Capital gains and Qualified Dividend Income

The top tax rate is 20% for income over $441,450 for individuals and $496,600 for married filing jointly. There is an additional 3.8% net investment income tax.

Biden would eliminate breaks for long-term capital gains and dividends for income above $1 million. Instead, these would be taxed at ordinary rates.

Payroll taxes

The 12.4% payroll tax is divided evenly between employers and employees and applies to the first $137,700 of an individual’s income (scheduled to go up to $142,400 in 2020). There is also a 2.9% Medicare Tax which is split equally between the employer and the employee with no income limit.

Biden would maintain the 12.4% tax split between employers and employees and keep the $142,400 cap but would institute the tax on earned income above $400,000. The gap between the two wage levels would gradually close with annual inflationary increases.

International taxes (GILTI, offshoring)

GILTI (Global Intangible Low-Tax Income): Established by the TCJA, U.S. multinationals are required to pay a foreign tax rate of between 10.5% and 13.125%.

A scheduled increase in the effective rate to 16.406% is scheduled to begin in 2026.

Offshoring taxes: The TCJA includes a tax deduction for corporations that manufacture in the U.S. and sell overseas.

GILTI: Biden would double the tax rate to 21% and assess a minimum tax on a country-by-country basis.

Offshoring taxes: Biden would establish a 10% penalty surtax on profits for goods and services manufactured offshore and a 10% advanceable “Made in America” tax credit to create U.S. manufacturing jobs. Biden would also close offshoring tax loopholes in the TCJA.

Estate taxes

The estate tax exemption for 2020 is $11,580,000. Transfers of appreciated property at death get a step-up in basis.

The exemption is scheduled to revert to pre-TCJA levels.

Biden would return the estate tax to 2009 levels, eliminate the current step-up in basis on inherited assets, and eliminate the step-up at death provision for inherited property passed along by the decedent.

Individual tax rates

The top marginal rate is 37% for income over $518,400 for individuals and $622,050 for married filing jointly. This was lowered from 39.6% pre-TCJA.

Biden would restore the 39.6% rate for taxable income above $400,000. This represents only the top rate.

Individual tax credits

Currently, individuals can claim a maximum of $2,000 Child Tax Credit (CTC) plus a $500 dependent credit.

Individuals may claim a maximum dependent care credit of $600 ($1,200 for two or more children).

The CTC is scheduled to revert to pre-TCJA levels ($1,000) after 2025.

Biden would expand the CTC to $3,000 for children age 17 and under and offer a $600 bonus for children age 6 and under. It would also be fully refundable.

He has also proposed increasing the child and dependent care tax credit to $8,000 ($16,000 for two or more children), and he has proposed a new tax credit of up to $5,000 for informal caregivers.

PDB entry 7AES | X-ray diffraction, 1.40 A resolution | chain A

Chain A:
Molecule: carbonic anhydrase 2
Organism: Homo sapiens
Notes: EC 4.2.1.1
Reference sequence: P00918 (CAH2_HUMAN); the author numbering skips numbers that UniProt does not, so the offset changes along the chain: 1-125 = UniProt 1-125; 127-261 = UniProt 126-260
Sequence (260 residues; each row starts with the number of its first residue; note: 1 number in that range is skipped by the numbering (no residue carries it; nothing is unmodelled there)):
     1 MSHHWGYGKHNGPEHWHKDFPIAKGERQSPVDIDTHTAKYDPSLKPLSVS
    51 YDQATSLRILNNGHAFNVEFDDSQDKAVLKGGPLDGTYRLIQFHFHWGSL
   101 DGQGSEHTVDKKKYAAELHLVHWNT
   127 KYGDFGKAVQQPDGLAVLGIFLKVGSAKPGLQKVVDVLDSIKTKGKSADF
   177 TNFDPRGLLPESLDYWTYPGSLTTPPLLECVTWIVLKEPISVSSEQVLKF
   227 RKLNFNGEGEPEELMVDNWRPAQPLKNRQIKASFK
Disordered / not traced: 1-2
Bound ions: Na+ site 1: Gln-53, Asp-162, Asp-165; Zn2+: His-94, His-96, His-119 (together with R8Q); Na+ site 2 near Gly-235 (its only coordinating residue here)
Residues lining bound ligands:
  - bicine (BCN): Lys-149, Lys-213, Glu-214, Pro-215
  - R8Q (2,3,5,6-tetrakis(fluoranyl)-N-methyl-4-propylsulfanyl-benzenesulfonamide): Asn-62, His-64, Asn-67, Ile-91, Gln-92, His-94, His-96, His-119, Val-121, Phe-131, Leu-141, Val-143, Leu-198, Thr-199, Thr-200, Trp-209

Separately, Biden has also proposed a $15,000 tax credit for first-time homebuyers.

Qualified Business Income Deduction under Section 199A

As previously discussed, many businesses qualify for a 20% qualified business income tax deduction lowering the effective rate of tax for S corporation shareholders and partners in partnerships to 29.6% for qualifying businesses.

Biden would phase out the tax benefits associated with the qualified business income deduction for those making more than $400,000 annually.

Education

Forgiven student loan debt is included in taxable income.

There is no tax credit for contributions to state-authorized organizations that sponsor scholarships.

Biden would exclude forgiven student loan debt from taxable income.

Small businesses

There are current tax credits for some of the costs to start a retirement plan.

Biden would offer tax credits for businesses that adopt a retirement savings plan and offer most workers without a pension or 401(k) access to an “automatic 401(k)”.

Itemized deductions

For 2020, the standard deduction is $12,400 for single/married filing separately and $24,800 for married filing jointly.

After 2025, the standard deduction is scheduled to revert to pre-TCJA amounts, or $6,350 for single /married filing separately and $12,700 for married filing jointly.

The TCJA suspended the personal exemption and most individual deductions through 2025.

It also capped the SALT deduction at $10,000, which will remain in place until 2025, unless repealed.

Biden would enact a provision that would cap the tax benefit of itemized deductions at 28%.

SALT cap: Senate minority leader Charles Schumer has pledged to repeal the cap should Biden win in November (the House of Representatives has already passed legislation to repeal the SALT cap).

Opportunity Zones

Biden has proposed incentivizing - opportunity zone funds to partner with community organizations and have the Treasury Department review the program’s regulations of the tax incentives. He would also increase reporting and public disclosure requirements.
Alternative energy Biden would expand renewable energy tax credits and credits for residential energy efficiency and restore the Energy Investment Tax Credit (ITC) and the Electric Vehicle Tax Credit.


If you have questions about your specific situation, please contact us. We’re here to help.

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Biden's tax plan and what may change from current tax law